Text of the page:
The little one has lingering anxiety issues from our evacuation talks. Several friends from the play yard at school lost everything. I’ve done a lot of reassuring and a lot of snuggling. I would not leave you at school if I didn’t feel it was safe. If it was unsafe, school would be closed. If something happened to make it unsafe, your teachers would do their best to make sure you’re OK. For Real. Thankfully the little one is sleeping through the night. I’m still waking up some nights, drenched in sweat, wide awake. There is the hum of the ceiling fan and sometimes some light snoring from my husband.
We are safe. I have done enough. I am doing to do more, but first I have to go grocery shopping, again.
I’m thankful to live in a community that, when you have to make a phone call saying “This family has been displaced, and lost everything to the horrific natural disaster” the immediate reply is “What can I do to help?” Once the needs were known, people followed up with concrete action: bringing meals, helping to arrange alternative housing, gift cards, donations of clothing, toys, money, and household items.
The practical response of the community is so different from what I experienced during my time in Christian Science. If a someone lost their home to a natural disaster, they clearly hadn’t done their protective prayerful work. If their home survived, then clearly they were more spiritually minded than those who had lost everything. As if somehow, it was their thought influencing the hurricane, wildfire or tornado that devastated the area.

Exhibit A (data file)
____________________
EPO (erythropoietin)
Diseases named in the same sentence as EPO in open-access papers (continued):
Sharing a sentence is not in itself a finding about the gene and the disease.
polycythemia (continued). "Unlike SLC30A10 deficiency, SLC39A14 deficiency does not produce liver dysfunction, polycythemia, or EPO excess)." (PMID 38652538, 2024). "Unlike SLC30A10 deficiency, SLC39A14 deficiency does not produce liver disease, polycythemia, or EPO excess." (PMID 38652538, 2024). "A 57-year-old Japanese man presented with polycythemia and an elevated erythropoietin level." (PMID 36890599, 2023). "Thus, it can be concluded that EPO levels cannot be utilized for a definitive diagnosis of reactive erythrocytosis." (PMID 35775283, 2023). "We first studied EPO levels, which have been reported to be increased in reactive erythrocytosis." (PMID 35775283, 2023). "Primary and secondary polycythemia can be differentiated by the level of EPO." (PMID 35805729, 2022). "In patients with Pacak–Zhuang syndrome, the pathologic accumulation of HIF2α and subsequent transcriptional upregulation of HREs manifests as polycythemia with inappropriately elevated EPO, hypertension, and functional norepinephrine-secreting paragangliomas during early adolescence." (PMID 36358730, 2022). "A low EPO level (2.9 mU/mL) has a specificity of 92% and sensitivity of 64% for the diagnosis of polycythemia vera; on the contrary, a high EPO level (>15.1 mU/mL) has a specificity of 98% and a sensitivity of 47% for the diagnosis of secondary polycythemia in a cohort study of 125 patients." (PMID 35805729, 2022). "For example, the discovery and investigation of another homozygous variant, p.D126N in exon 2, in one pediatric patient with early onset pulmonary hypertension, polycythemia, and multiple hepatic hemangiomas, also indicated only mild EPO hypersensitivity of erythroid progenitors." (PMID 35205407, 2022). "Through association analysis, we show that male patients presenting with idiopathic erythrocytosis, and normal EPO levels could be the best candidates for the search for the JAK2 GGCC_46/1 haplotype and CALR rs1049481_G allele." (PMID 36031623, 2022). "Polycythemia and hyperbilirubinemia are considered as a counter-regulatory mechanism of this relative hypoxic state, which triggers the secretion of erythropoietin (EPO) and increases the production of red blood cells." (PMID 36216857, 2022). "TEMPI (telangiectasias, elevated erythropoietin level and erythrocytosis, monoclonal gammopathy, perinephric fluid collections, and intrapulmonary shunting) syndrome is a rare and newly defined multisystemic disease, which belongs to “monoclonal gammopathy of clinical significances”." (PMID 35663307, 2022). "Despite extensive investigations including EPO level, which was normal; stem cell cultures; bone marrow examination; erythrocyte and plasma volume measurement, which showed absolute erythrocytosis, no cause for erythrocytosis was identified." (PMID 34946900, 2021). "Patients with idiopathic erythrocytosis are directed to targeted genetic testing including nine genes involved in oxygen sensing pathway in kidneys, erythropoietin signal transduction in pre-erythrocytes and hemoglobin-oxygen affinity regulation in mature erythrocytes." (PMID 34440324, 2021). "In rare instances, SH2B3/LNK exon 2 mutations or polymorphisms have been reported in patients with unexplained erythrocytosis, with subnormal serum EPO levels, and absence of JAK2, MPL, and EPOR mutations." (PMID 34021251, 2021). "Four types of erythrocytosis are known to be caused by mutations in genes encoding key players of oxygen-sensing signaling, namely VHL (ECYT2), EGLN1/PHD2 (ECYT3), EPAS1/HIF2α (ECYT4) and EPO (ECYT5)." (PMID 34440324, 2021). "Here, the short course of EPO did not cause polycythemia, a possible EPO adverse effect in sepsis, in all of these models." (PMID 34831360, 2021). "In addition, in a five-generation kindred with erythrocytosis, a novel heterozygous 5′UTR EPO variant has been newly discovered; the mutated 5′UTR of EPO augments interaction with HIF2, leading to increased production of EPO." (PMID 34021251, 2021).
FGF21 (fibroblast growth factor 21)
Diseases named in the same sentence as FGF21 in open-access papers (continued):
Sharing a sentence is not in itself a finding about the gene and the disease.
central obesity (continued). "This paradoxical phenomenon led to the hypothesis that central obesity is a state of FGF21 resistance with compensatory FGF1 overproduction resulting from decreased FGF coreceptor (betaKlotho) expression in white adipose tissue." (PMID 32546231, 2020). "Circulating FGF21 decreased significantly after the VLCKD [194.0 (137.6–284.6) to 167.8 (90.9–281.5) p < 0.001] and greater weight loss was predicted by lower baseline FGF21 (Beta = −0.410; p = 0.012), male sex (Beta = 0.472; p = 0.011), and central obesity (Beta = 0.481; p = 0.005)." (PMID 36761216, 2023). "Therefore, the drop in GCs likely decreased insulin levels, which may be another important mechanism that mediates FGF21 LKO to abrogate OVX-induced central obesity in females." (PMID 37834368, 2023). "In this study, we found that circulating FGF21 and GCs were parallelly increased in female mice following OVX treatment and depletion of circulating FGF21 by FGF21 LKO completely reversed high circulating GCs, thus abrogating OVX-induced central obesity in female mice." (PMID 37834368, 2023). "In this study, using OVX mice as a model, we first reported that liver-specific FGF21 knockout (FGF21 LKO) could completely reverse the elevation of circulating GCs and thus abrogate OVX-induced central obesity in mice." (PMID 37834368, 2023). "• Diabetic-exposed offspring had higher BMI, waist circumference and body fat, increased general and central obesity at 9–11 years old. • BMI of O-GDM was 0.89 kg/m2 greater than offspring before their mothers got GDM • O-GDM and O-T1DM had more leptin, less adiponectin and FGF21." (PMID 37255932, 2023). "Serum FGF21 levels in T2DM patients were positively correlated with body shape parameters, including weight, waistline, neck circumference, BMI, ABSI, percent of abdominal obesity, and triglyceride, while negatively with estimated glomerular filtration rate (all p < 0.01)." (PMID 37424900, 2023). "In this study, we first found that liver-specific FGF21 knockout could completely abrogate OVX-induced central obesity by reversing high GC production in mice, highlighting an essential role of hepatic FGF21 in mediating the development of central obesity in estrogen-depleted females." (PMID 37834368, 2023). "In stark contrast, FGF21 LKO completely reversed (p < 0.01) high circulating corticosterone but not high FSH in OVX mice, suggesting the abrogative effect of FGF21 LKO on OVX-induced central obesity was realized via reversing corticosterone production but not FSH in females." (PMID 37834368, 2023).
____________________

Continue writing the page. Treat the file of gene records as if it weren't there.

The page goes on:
The area where we live was recently devastated by a series of horrific natural disasters. I didn’t sleep for a week as evacuation orders pinged on my phone, and I tried to wrap my head around what was unfolding around me, and I was in a safe area. I have friends who lost everything, their homes, businesses, and cars.
I was tasked with helping the teacher call families, to check in and see how people were doing, where people were going, and to see how the community could help. Together we tracked down all the families on the list, checking in to see where they were, what they needed, and how we could help. The community came together to help.
At the end of the first week I was exhausted, physically, mentally and emotionally, but I kept going. I still had a house, I was okay, I was in a position to help. Then, I got an email for yet another meal train, and replied “I’d love to sign up for something, but I need to get groceries first!” the woman organizing the meal train emailed back, “don’t worry about it, you’ve done enough!”
“You’ve done enough!”
I cried. In the Christian Science culture you can never do enough. There is always room to strive for a better understanding of Christian Science. If you correct your thought enough, you can change the world and move mountains. You can’t acknowledge you’re exhausted, that is giving power to error. I was still standing, I still had a home, surely I could do something more to help.
Then someone else told me that I had “done enough” and I needed to “take a break.” This time it was a woman housing people who had lost everything, and organizing baking for a first responder’s breakfast (among so many other things). I had just dropped off six dozen muffins, and was apologizing for not having made more. “It is fine, you’ve done enough.”